Varnek Alexander Ivanovich 

An outstanding Russian hydrograph, Arctic explorer. 
Born in Petersburg. In the family of Varneks, who lived on Vasilyevsky Island, were artists, architects, literary critic. His grandfather was a famous portrait painter, Professor Emeritus of the Academy of Fine Arts Alexander G. Varnek (1782–1843, father was an academician of architecture I.A. Varnek, who built houses, hospitals and churches in the city on the Neva. In 1878, Varnek graduated from the Maritime College and A midshipman began serving in the Prince Pozharsky frigate, which was sailing abroad, and a year later he was promoted to midshipman. 
During the 1880–1882 Varnek studied at the Maritime Academy, which he graduated from the first category and was seconded to the Hydrographic Department. 
In subsequent years, he made three round-the-world trips on the Oprichnik clipper under the command of Captain 2nd Rank Ivashintsev (1883–1886), on the frigate Minin under the command of Captain 1st Rank Birrilev (1890-1892), on a gunboat “Thundering” under the command of Captain 2nd Rank Roguli (1897–1898), participated in the voyages of the Baltic Sea and the Gulf of Finland. For a major contribution to geographical science in 1894, the
Imperial Russian Geographical Society awarded Varnek a silver medal in the department of mathematical and physical geography. 
In 1898–1901 in the rank of Captain 2nd Rank, Varnek was an assistant to the Chief of the Arctic Ocean Hydrographic Expedition A.I.Vilkitsky, and in 1902 he replaced him in this post. Under his leadership, the "Pakhtusov" steamer explored the southwestern part of the Kara Sea and the shore of Vaigach Island. The composition of the crew "Pakhtusov" in different years included P.A. Brovtsyn, K.P. Mordovin, N.V. Morozov, I.S. Sergeev, A.V. Yanov. 
Sergeyev’s ground group, which in 1902 surveyed the northern coast of Vaigach Island, at that time included Lieutenant Admiralty  G.Ya. Sedov. 
In 1902, Varnek presented new geographical names in the Kara Gates Strait for approval by the
Imperial Russian Geographical Society: Brovtsyn Island, Kozlyanin Island, Mikhailov Island, Morozov Island, Mordovin Island, Polilova Island, Chernyshev Island, Shokalsky Island, Sergeev Peninsula, Yanov Island, Ragozin Island,  Novosiltsev Island, Sedov Bay. 
After 1904, Varnek, moving away from direct participation in Arctic research, was engaged in educational, organizational and research work. Over the years, he was an inspector at the classes of the Alexander Lyceum, a member of a commission dealing with the organization of hydrographic research and the creation of projects for Arctic ships, a member of the Maritime Academy and a scientific council on hydrography. In 1904 he was elected a member of the commission A.I. Vilkitsky on the development of the Northern Sea Route. The commission also included outstanding researchers of the Arctic I.S. Sergeev, F.A. Mathisen, N.N. Kolomeitsev, Yu.M. Shokalsky, A.A. Borisov, L.L. Breitfuss and others. In the project developed by the commission, large-scale hydrographic, hydrometeorological and ice surveys were proposed by three ship groups at three sites simultaneously covering the entire Northern Sea Route. The implementation of the project had to be postponed due to the start of the Russian-Japanese war. After it was completed, in 1906 a new commission was formed, headed by Admiral V.P. Verkhovsky (later replaced by AI Vilkitsky). It includes such eminent scientists and naval figures as A.N. Krylov, A.V. Kolchak, F.K. Drizhenko, I.P. Tolmachev, I.B. SpindlerThe main result of the commission’s work was the organization of the famous Arctic Ocean hydrographic expedition of 1910–1915.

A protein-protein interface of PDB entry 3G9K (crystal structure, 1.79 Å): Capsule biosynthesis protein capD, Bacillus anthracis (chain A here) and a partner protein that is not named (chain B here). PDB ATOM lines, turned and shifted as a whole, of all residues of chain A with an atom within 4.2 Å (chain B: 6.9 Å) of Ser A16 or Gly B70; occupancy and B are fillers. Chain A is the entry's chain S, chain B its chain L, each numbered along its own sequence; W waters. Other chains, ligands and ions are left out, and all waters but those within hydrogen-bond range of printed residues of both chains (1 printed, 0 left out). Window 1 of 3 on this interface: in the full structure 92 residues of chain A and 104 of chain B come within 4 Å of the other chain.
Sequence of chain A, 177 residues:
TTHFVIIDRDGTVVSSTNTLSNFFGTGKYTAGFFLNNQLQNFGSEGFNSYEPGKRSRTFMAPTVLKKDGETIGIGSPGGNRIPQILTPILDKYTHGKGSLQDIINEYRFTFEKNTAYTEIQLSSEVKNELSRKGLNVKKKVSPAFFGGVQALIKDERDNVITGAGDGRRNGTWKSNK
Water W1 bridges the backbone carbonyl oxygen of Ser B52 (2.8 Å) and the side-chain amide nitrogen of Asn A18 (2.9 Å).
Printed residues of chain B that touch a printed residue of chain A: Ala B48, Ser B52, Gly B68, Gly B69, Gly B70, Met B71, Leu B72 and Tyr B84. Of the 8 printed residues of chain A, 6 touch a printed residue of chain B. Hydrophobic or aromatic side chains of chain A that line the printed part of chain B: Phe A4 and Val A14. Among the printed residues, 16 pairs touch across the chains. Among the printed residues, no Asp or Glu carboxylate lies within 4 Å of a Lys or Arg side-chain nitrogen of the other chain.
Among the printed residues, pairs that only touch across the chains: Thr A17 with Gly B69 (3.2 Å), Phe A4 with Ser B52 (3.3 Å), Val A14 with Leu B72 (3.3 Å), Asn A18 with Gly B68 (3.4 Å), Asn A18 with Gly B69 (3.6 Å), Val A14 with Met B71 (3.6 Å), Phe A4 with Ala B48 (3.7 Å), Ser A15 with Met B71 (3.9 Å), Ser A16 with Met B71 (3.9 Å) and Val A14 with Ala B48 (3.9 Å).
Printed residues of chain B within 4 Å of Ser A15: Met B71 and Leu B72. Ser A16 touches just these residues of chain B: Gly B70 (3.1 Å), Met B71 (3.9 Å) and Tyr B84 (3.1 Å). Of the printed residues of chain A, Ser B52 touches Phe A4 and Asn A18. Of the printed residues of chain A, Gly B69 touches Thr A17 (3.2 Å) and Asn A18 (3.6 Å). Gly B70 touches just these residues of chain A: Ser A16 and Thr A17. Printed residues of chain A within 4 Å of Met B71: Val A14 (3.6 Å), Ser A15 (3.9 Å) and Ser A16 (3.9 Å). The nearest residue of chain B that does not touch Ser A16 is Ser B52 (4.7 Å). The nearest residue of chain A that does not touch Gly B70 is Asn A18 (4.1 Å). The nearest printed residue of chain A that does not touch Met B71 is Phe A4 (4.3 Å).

In 1912, Varnek left military service with the rank of lieutenant general for the Admiralty and entered the Northern Shipping Company, in 1914–1916. worked in the central administration of the Marine Ministry. 
In October 1917, the last, tragic stage in the life of Varnek began. He left Petersburg and lived on the estate of Moskalevka, and then in Tuapse, suffering all the burdens of the Civil War in the Caucasus. After the final establishment of Soviet power, Varnek decided without any hesitation about emigration. At any time, the royal general could be destroyed "without trial". 
In March 1920, he and his family evacuated to the Crimea, in October from Sevastopol went to Constantinople, then to Messina in Sicily, in 1924 moved to France, lived in Lyon and Grenoble, and the last two years in the “Russian House” in the town of Sen -Genev de Bois, near Paris, where he died. He was buried at the local Russian cemetery. 
Outstanding services of Varnek to Russia are marked by numerous awards, among which are the orders of St. Stanislav 1 , 2 and 3 degrees, St. Anne 2 and 3 degrees, St. Vladimir 3 and 4 degrees and others.


Varnek Bay

(from the archive of P.V. Wittenburg)

Cape on the west coast of the northern island of Novaya Zemlya. Called by G.Ya. Sedov in 1913. 
Cape on the southern shore of the bay Tyrtov of Chekin Bay on the Kara coast of the northern island of Novaya Zemlya. Named in 1901 by A.A. Borisov.

Bay on the southwestern shore of the island Vaigach. First described by a hydrographic expedition under the leadership of A.I. Vilkitsky. The name was approved by the Imperial Russian Geographical Society in 1902. The bay got the name of the village, which appeared under the Soviet regime.


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